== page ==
Time To Raise Your Editorial Standards
Twitter and Facebook are a crutch.
Internet publishing today may seem complicated but in fact our industry is governed by a simple paradox: the easier you make it for people to publish information, the lower the quality of the information they produce, and the smellier the audience that reads it.
This trend reaches its nadir-or, apex, depending on how much pre-IPO stock you own-in social networks like Twitter and Facebook, where the door is always open (welcome, Internet loonies!) and there are no restrictions on what you can post, regardless of how annoying or how vacuous, with the corollary that most of the content found therein is as valuable as an old tea bag, with audience demographics to match. (It's not a coincidence that LinkedIn, which at least nods in the direction of organizing its audience along business lines, has marginally better demographics than either Twitter or Facebook.)
For b-to-b publishers whose job it is to help their advertisers reach qualified buyers, the lesson is simple: Stay away from Twitter and Facebook, focus on your core competency of publishing high value proprietary information on your own sites; the ones that attract the â€˜haves' rather than the â€˜haven't a clues'.
The problem is that while Internet publishers know what they should do, their customers want the opposite and are clamoring for programs which hinge on these giant consumer social networks.
In fact these days it's almost impossible to sell someone an integrated marketing campaign that doesn't come festooned with widgets connecting to and from, yes, Twitter, Facebook and LinkedIn. This is a dangerous game because, in so doing, publishers risk ending up with some very unhappy clients.
Full disclosure: I run a company that offers a service for advertisers which includes building and curating their social network presences on Twitter, Facebook and LinkedIn. Does this make me a big fat hypocrite? No, because being an honest person (unusual, for an Internet publisher) I've made sure that we disclose the limitations of the service-which are, not coincidentally, the aforementioned limitations of the social networks themselves.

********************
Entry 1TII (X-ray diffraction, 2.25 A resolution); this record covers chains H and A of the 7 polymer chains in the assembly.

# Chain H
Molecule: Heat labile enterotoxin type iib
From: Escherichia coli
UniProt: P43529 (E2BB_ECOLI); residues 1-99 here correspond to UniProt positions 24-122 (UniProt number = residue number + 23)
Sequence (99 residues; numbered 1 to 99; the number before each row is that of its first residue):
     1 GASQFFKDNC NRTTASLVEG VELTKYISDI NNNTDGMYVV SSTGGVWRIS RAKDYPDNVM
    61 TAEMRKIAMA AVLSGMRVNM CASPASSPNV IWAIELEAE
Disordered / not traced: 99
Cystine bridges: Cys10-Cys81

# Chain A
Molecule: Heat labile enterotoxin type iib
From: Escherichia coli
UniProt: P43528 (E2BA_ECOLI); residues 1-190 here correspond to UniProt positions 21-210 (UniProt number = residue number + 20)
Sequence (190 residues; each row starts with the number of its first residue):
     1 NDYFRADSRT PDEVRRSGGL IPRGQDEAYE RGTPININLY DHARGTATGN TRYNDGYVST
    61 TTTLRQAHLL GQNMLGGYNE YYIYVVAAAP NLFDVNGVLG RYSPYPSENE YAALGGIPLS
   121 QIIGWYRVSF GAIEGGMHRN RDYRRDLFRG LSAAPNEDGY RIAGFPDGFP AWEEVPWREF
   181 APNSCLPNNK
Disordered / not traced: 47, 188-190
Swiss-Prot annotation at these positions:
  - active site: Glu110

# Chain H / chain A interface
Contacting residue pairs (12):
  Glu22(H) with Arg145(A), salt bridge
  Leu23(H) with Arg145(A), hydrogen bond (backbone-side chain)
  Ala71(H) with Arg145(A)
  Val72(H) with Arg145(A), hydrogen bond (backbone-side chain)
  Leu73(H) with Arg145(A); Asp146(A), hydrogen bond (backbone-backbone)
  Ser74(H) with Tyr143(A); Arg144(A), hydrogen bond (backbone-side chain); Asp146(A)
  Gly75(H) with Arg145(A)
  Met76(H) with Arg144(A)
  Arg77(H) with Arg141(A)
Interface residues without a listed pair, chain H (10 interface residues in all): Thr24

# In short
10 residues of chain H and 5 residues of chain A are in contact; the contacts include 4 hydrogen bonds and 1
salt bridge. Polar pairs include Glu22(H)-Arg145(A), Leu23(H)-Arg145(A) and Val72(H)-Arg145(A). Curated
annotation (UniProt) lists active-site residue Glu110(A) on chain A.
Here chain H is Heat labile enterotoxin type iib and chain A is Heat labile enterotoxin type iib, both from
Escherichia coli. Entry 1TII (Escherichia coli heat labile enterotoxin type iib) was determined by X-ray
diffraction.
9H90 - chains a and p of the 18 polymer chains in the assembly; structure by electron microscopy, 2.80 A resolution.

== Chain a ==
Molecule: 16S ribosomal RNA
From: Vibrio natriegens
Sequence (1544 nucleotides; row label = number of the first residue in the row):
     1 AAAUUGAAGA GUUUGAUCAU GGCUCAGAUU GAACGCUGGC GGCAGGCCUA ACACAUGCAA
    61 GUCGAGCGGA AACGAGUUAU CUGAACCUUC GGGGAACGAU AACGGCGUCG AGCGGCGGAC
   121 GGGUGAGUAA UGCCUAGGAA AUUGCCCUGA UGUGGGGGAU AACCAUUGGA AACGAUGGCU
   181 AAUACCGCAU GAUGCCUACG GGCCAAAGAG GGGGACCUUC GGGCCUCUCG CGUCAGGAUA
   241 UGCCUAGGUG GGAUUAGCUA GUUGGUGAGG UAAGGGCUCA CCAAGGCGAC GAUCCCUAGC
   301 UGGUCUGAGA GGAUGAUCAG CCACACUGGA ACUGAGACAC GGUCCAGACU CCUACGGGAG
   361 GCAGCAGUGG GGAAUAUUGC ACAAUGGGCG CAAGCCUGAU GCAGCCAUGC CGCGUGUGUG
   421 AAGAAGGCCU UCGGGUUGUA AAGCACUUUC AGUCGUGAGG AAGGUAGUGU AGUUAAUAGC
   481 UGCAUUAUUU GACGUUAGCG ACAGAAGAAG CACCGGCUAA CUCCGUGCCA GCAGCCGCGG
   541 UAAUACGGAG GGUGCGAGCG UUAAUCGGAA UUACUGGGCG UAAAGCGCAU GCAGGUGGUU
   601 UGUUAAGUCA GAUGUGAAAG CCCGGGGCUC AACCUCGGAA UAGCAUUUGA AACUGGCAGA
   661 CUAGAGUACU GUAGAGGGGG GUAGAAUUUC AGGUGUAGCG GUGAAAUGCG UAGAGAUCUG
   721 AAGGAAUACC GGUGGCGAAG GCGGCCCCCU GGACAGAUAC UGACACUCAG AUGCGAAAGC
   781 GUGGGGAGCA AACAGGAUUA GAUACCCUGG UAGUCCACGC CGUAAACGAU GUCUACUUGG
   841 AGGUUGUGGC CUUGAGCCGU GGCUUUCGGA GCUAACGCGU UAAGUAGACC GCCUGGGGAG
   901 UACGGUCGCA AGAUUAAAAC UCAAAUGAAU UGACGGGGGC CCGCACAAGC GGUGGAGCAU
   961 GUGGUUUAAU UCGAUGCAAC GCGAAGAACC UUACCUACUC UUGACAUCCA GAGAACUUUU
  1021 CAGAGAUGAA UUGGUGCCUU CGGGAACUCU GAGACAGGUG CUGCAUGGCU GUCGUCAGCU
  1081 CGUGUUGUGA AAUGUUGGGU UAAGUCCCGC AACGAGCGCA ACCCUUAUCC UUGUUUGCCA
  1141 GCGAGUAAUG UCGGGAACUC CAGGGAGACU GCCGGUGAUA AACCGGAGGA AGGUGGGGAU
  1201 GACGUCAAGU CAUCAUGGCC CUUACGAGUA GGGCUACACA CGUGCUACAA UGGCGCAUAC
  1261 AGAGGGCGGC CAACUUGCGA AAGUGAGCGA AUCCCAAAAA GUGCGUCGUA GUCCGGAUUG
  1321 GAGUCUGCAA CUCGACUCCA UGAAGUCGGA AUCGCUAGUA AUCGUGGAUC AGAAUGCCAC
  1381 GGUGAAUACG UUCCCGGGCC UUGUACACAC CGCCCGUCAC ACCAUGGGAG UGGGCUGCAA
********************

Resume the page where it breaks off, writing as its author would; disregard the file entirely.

What we tell people is that if they are looking to generate leads they should keep walking. But if they just want to quickly and easily build a bridgehead on these social networks, well then yes, we can do that (rather well, if I do say so myself).
There are two main things advertisers should be aware of: First, watch out for people trying to sell you equivalent services and claiming they can deliver an abundance of highly qualified customers just itching to spend their money with you. (That, or buy their service, and brace for disappointment.)
Second, stop fixating on Twitter and get back to doing some real work. Start developing content the old way, using, like, editors and a copy desk, and a freelance budget and so on. As a rule of thumb, your editorial standards will need to be inversely proportional to those of Twitter. Use that prime content to attract and register the cream of whatever industry you work in and sell access to that audience to customers through advertising, Webinars, etc.
Why? Because b-to-b publishers can't make a living off the back of other people's communities. They still need to develop their own.
Feel free to Tweet this big news.
Stephen Saunders is the managing director of DeusM, a marketing services company specializing in the creation of online communities targeting any combination of industry, geography or profession. He can reached at email@example.com.
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